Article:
Nailed it. Just take a look at the contents list of this Wikipedia article, and everything is answered.

Doesn't make them any less of a catch phrase.

#12 Edited by RollingZeppelin (1914 posts) -

What are 8K and 16K gonna be, SUHD and SDUHD (Super Duper Ultra High Definition)?

#13 Posted by LiquidPrince (15842 posts) -

What are 8K and 16K gonna be, SUHD and SDUHD (Super Duper Ultra High Definition)?

8K is still currently referred to as UHD. 16K doesn't exist.

#14 Posted by RollingZeppelin (1914 posts) -

@rollingzeppelin said:

What are 8K and 16K gonna be, SUHD and SDUHD (Super Duper Ultra High Definition)?

8K is still currently referred to as UHD. 16K doesn't exist.

...wasn't being serious, just making fun of stupid marketing terms.

#15 Posted by crusader8463 (14413 posts) -

Why can't it just be called 480p? Why does it have to have some other terms associated with it? Once you slap a term like that on it it just makes the whole thing unnecessarily complicated as there is never a unanimous decision to agree to what that is and then you get people using the term all over the damn place with no idea of what it really means. Just use the number that it is and let the person watching it pick what they can based on their bandwidth.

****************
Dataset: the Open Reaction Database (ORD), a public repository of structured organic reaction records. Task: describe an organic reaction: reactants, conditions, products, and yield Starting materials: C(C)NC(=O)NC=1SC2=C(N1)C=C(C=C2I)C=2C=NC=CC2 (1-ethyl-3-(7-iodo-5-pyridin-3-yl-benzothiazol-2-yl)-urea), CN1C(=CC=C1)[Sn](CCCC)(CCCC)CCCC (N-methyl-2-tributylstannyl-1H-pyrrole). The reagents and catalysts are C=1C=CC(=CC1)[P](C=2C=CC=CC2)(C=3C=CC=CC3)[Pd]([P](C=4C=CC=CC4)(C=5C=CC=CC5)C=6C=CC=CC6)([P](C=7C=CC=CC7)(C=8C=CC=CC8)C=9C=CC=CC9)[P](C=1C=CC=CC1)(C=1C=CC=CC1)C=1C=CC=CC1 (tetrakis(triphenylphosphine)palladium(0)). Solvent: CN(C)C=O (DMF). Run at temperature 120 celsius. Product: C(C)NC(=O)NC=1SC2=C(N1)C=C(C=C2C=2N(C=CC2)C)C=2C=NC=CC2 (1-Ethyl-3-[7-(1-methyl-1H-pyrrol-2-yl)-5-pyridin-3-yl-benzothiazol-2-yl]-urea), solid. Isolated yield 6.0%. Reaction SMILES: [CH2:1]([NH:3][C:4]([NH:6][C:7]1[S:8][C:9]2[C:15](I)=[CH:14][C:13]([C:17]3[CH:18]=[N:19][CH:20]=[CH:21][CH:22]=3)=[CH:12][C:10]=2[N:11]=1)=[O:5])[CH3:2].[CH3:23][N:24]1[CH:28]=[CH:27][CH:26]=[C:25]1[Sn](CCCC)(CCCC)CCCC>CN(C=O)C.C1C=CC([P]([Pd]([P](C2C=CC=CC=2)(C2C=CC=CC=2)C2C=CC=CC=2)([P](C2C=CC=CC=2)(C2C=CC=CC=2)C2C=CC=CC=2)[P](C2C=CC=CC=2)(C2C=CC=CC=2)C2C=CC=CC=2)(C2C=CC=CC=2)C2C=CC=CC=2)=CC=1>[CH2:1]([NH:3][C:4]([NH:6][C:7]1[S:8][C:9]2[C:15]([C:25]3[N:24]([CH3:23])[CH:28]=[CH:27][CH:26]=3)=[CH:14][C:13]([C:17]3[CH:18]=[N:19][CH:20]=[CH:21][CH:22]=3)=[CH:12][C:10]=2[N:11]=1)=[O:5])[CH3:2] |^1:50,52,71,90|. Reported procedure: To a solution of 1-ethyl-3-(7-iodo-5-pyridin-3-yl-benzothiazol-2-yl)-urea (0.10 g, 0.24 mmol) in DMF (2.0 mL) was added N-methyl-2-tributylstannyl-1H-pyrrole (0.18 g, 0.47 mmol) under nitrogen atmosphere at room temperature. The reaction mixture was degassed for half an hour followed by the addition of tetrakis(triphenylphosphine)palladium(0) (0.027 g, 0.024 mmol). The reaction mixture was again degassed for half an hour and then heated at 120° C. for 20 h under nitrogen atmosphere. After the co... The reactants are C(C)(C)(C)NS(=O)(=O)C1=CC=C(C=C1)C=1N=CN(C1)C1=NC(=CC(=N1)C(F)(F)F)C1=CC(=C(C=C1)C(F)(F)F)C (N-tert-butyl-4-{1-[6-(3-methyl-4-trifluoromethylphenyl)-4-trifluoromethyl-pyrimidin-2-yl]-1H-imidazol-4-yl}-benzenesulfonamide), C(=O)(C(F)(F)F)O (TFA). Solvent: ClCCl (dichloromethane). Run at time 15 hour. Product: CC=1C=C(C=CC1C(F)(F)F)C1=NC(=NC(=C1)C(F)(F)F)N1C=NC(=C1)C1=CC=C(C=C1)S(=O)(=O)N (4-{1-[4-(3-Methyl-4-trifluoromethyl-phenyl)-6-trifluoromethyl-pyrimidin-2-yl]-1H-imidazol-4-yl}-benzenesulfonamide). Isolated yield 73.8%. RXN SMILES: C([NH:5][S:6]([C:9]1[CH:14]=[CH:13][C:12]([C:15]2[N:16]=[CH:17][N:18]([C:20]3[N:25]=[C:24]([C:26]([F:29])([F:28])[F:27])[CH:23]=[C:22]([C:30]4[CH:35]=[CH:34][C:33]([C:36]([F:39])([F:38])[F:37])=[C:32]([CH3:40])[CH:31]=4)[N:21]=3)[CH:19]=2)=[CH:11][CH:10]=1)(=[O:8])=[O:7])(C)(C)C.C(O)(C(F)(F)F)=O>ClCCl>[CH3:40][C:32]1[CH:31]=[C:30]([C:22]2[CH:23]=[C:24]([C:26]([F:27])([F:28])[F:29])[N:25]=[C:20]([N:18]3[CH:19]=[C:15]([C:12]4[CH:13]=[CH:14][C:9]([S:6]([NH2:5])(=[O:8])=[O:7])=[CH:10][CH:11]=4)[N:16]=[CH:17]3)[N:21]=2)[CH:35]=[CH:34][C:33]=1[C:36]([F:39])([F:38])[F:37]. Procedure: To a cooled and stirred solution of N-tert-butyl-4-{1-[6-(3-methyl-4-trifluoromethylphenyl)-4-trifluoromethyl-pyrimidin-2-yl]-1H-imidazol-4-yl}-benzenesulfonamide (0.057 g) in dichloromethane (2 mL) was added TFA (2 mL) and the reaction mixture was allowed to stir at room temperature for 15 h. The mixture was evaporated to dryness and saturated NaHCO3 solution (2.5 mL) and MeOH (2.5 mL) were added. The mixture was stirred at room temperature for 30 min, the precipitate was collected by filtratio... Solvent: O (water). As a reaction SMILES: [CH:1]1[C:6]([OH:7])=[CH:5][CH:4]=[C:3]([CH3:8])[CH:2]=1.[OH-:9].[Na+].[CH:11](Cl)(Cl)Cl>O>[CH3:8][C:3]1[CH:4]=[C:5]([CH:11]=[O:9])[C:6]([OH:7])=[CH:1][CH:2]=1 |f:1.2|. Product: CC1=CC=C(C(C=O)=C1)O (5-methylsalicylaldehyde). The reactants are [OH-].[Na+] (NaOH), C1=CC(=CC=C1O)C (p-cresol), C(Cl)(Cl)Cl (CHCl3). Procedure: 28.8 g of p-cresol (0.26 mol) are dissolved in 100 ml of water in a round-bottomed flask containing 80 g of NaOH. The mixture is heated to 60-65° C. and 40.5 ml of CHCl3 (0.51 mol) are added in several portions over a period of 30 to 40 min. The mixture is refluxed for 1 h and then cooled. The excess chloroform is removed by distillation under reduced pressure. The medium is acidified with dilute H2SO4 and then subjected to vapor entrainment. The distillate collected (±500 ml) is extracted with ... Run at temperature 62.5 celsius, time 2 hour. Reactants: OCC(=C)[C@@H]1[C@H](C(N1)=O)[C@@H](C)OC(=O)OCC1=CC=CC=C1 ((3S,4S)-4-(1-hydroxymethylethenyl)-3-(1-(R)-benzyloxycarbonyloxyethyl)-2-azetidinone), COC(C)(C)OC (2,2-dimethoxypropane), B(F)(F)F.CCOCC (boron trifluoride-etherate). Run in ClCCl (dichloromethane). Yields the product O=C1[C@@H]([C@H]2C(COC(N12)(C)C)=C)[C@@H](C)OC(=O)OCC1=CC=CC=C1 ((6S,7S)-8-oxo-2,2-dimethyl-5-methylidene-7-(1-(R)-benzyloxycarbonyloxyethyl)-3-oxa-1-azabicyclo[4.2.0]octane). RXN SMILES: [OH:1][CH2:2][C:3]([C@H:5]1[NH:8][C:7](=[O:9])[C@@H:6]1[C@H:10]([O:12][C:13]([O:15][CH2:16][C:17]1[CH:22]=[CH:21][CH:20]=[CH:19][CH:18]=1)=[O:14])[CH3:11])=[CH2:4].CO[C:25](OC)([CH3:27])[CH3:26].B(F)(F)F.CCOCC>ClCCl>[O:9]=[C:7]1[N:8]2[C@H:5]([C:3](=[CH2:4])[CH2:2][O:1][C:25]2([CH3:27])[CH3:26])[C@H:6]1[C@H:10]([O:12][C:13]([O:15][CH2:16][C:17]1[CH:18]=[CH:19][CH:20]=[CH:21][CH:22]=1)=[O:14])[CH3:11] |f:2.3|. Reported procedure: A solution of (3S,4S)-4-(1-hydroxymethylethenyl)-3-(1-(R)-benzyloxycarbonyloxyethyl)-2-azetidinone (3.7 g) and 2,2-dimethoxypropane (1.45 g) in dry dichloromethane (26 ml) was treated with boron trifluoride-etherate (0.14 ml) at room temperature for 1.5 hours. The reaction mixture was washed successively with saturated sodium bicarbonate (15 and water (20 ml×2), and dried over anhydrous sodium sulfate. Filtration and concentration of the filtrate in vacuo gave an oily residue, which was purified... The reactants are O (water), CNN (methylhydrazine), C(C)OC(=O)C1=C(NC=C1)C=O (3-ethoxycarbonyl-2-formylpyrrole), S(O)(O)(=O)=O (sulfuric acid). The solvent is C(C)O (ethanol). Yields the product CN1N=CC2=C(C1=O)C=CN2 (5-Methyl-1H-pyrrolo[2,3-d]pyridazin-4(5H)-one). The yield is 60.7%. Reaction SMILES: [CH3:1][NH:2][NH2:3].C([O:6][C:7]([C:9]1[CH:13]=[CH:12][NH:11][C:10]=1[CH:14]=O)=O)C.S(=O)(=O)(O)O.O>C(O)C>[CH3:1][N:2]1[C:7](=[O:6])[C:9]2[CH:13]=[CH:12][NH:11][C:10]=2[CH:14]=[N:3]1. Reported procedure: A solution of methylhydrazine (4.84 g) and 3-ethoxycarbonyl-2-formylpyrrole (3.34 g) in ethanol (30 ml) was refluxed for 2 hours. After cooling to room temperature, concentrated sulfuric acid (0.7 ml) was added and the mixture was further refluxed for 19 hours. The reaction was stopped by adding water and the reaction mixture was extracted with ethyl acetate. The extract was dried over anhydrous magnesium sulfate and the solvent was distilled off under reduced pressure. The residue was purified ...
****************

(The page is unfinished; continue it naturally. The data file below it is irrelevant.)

#16 Posted by Korwin (2825 posts) -

@liquidprince said:

@rollingzeppelin said:

What are 8K and 16K gonna be, SUHD and SDUHD (Super Duper Ultra High Definition)?

8K is still currently referred to as UHD. 16K doesn't exist.

...wasn't being serious, just making fun of stupid marketing terms.

It will never stop. Lest we forget:

  • CGA
  • EGA
  • QVGA
  • VGA (480P 4:3)
  • WVGA (480P Wide)
  • FWVGA (480P Ultra Wide)
  • SVGA
  • WSVGA
  • XGA

ETC

#17 Posted by LKPOWER (154 posts) -

Standard def is referred to as such because it was (at the time) when pixels began to matter for displays the NTSC standard pixel count for all cable and over the air TV content. It was a broadcast resolution that was applied almost everything at time. Thus it was "standard" resolution or definition. That begin said there is no reason to change what Standard is because we are actually further from a standard display resolution now than we were back then. With resolutions varying between, consoles, individual games and displays (not all "HD" Displays are created equally) 480/I is still the "Standard Definition" that all displays are held to both as a minimum and a point of comparison. Anything above 480 is something else entirely. Just let your resolution be your resolution. Why should we care what the standard is? Just semantics I know but if we "standardize" HD now, in a few years we will have the same discussion. pointless to change what "standard def" is